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RE: What do the ontologists want

From: Peter F. Patel-Schneider <pfps@research.bell-labs.com>
Date: Wed, 16 May 2001 06:47:43 -0400
To: chas@munat.com
Cc: www-rdf-logic@w3.org
Message-Id: <20010516064743Y.pfps@research.bell-labs.com>
From: "Charles F. Munat" <chas@munat.com>
Subject: RE: What do the ontologists want
Date: Tue, 15 May 2001 15:01:47 -0700

> This discussion seems to be devolving into yet another impasse. I suggest
> that we all back up a bit.
> Instead of going round again about reification, why don't we start by coming
> up with a comprehensive list of everything we want to be able to say/do in
> RDF. Perhaps someone is willing to establish a simple web page to collect
> all the ideas. Then we can organize them into some logical order.
> Once we have them in order, we can decide which ones have already been
> accomplished, which ones everyone agrees are doable, and which ones appear
> insurmountable. Then maybe we can get that basic RDF together and have
> something workable while argument continues on the difficult areas like
> reification.
> Otherwise, (speaking as more of an observer than a participant) we seem to
> be spinning our wheels and going nowhere. And while we're here smoking the
> tires someone else is going to come along (or already has) and invent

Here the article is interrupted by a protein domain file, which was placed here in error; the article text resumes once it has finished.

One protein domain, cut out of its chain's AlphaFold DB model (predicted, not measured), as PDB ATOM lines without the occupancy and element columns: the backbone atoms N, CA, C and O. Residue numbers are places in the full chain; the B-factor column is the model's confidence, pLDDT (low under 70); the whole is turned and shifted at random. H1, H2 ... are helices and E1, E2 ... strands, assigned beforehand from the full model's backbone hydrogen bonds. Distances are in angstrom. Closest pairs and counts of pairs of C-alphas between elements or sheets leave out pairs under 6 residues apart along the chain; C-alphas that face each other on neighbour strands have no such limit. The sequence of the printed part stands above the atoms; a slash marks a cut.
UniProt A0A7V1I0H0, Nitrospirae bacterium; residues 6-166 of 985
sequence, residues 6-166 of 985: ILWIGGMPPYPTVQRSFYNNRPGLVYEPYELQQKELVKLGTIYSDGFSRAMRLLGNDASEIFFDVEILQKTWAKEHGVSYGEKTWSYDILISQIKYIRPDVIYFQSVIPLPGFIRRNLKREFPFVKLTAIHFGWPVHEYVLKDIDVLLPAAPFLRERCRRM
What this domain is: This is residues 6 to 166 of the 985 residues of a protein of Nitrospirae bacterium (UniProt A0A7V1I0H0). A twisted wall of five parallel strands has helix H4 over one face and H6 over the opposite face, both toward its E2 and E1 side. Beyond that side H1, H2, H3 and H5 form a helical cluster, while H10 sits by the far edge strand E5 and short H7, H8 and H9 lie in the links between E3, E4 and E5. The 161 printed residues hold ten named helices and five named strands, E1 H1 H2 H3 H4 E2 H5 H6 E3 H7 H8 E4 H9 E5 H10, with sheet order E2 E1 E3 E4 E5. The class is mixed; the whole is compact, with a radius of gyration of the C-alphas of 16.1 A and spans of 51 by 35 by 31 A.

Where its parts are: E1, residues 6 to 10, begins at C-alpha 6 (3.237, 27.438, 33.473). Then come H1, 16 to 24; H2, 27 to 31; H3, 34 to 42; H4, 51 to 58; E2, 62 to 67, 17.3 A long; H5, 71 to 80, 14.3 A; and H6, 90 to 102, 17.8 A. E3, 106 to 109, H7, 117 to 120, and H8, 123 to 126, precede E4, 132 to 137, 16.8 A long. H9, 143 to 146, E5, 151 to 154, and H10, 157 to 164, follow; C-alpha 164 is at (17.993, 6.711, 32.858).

> something halfway workable and we'll be left behind in the dust and smoke.
> (Have I sufficiently beaten that metaphor to death?)
> Sincerely,
> Charles F. Munat
> Seattle, Washington

I don't believe that this approach will solve the disagreement between
those of us who what to know what various constructs that are already in
RDF really mean that those of us who are using these constructs for various

The basic complaint of the first group is that people in the second group
are going beyond what RDF is capable of.  People in the second group use
the reification syntax, but have some extra meaning for it that is not
shared by all interested in RDF.  It is the contention of the first group
that the use of these extra meanings make RDF no longer be a true
representation language, and thus ill suited for representing information
in the WWW.

Peter F. Patel-Schneider
Bell Labs Research
Received on Wednesday, 16 May 2001 06:47:48 UTC

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